And I've really gotten no other backlash about this piece other than that it's like really provocative. It's, powerful. It really challenges the mindset of what's going on. I've never gotten any negative feedback about it up until this week, but that's okay. I always welcome all types of feedback on my artwork.
That's the beauty of art, right? It's supposed to challenge your mindset. Sometimes it is uncomfortable. I just think it's unfair that this one particular piece of artwork that was created months ago is the [reason for] a residency being canceled just because somebody in the community did not like the piece of art and it had nothing to do with the residency.
I don't know that there's any comparison to draw on like that piece of artwork as to why this opportunity was canceled and especially canceled in the way it was canceled. I still am shocked and I've never gotten an explanation really, other than that I am too political as an artist for their community."

KDNK contacted multiple Town of Vail staff members for a response, but has not yet heard back from them directly. A recent press release from the Town states that the decision to cancel the Artist in Residency program was, "made after concerns arose around the potential politicizing of the art program." Officials also note that, "While the Town of Vail embraces her messaging and artwork surrounding Native Americans, in recent weeks her art and her public messaging has focused on the Israel/Gaza crisis."

SeeWalker is also a self-published author. In addition to writing for The Red Road Project, a documentation of the Native American experience in the 21st century, she has also written the book “Still Here: A Past to Present Insight of Native American People and Culture”.

“It's no mystery that the United States has a long standing history of constant attempts of cultural genocide and assimilation to Native American people. We were once a thriving population in these lands of millions, and now we make up just about 2 percent of the entire population in the U. S., which is growing slightly from about a decade ago where we were about 1%.  So we are a growing population. But time and time again starting with the boarding schools and forced removal of people on land, and taking our languages, not allowing us to practice our, cultural practices and traditions, cutting our hair, making us wear Western clothing.
I mean, this is something that's just been constant all the way, even up till today. You know, even recently, the Urban Indian Relocation Act of the 1950s and 60s, which, you know, took Native Americans off reservations, brought them to cities like Denver. Denver was the headquarters of this program at one point, and the whole purpose was the government wanted Natives to be assimilated into cities, hopefully to marry outside of their race and to get diluted.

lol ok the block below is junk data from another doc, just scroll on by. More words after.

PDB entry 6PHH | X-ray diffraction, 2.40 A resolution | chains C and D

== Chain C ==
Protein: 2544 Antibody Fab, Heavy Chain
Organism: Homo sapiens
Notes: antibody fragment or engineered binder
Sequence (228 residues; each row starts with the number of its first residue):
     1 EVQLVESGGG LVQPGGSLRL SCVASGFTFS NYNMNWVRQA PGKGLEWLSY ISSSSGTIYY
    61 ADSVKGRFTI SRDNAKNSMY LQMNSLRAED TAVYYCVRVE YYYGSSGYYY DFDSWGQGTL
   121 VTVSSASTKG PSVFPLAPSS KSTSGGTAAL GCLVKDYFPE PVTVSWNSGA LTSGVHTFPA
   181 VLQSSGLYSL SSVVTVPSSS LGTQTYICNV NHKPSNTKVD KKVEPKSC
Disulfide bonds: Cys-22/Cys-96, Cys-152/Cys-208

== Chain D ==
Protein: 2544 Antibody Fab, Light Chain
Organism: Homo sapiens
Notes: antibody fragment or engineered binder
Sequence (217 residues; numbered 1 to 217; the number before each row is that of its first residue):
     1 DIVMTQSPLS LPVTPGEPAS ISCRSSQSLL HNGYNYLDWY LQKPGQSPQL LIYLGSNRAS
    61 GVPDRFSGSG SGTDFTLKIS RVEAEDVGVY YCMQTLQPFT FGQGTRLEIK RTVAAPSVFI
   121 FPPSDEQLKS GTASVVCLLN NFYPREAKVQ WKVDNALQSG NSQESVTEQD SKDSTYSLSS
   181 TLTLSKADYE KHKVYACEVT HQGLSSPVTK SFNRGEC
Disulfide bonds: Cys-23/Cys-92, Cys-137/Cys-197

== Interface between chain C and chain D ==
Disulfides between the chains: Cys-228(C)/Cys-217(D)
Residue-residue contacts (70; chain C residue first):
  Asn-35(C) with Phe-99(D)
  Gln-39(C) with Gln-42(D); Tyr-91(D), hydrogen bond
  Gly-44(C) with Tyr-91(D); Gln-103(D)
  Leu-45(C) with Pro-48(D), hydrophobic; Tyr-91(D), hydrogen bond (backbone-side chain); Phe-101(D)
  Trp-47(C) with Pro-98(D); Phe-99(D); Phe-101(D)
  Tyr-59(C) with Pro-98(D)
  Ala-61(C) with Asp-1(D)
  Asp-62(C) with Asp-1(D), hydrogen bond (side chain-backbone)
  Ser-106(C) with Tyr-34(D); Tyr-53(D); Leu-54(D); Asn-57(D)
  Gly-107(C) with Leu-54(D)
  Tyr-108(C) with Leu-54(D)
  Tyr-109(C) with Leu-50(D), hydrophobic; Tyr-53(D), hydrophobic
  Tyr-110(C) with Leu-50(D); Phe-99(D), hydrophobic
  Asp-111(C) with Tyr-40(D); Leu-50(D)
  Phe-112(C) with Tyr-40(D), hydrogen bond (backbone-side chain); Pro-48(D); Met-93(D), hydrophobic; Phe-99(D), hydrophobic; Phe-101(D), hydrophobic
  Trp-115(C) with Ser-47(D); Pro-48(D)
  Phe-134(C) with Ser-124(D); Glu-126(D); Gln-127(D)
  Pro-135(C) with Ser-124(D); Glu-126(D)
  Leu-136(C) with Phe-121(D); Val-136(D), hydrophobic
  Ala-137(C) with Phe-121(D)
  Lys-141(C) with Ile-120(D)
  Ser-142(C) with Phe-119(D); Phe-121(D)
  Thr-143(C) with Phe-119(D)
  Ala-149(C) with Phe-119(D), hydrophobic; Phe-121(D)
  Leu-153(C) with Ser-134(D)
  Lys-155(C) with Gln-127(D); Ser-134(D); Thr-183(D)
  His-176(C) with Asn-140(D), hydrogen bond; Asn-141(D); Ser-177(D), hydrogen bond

All of these attempts of genocide have failed, and people like me as a Native American are still here, and we are thriving, and we are resilient. We've had a lot of historical trauma as it relates to genocide, and it's a lot what's going on today in Palestine and Israel.” 

The larger story isn’t over, SeeWalker says that she has so much more to look forward to.

“The whole thing and how it unfolded is really, really unfortunate. What I would have really hoped and would have respected was to have a civil conversation, allow both sides, myself and the town of bail to have a constructive conversation about this. That was not the case. I was never given the opportunity to have a conversation.
And so, I'm not, I'm never going to be silenced. I'm not one to be silenced. So that's why I did bring it forth the story to talk about it. And how this is just not right. And I think that I've done and accomplished what I set out to do in terms of this cancellation. And from here, I think it'll just continue to be what it is on its own, but it's onward and upward from here. I mean, I definitely have a positive outlook. I've had a lot of opportunities come my way since this came out and so I'm just really excited to be welcomed into communities and environments where people appreciate diversity. And so that's what I'm really excited about.
Part of the residency in Vail was to do a talk with the Vail Symposium, which is a separate entity outside of the Town of Vail. And the Symposium reached out to me, and said that they would still love to have me be part of their talk in June. So I do plan on being part of that. It'll be on June 19th at 5:15 PM and [I'll be] in Vail.
And so I'm really excited that with all of this happening that I wasn't completely, banned from their town, I suppose. And I'm excited to engage with the community and have the opportunity to talk more about my art, which is really centric to what the residency was about.”

Hattison Rensberry has a Bachelor’s Degree in Graphic Design and Drawing, but has worked for newsrooms in various capacities since 2019.
She also provides Editorial Design for the Sopris Sun.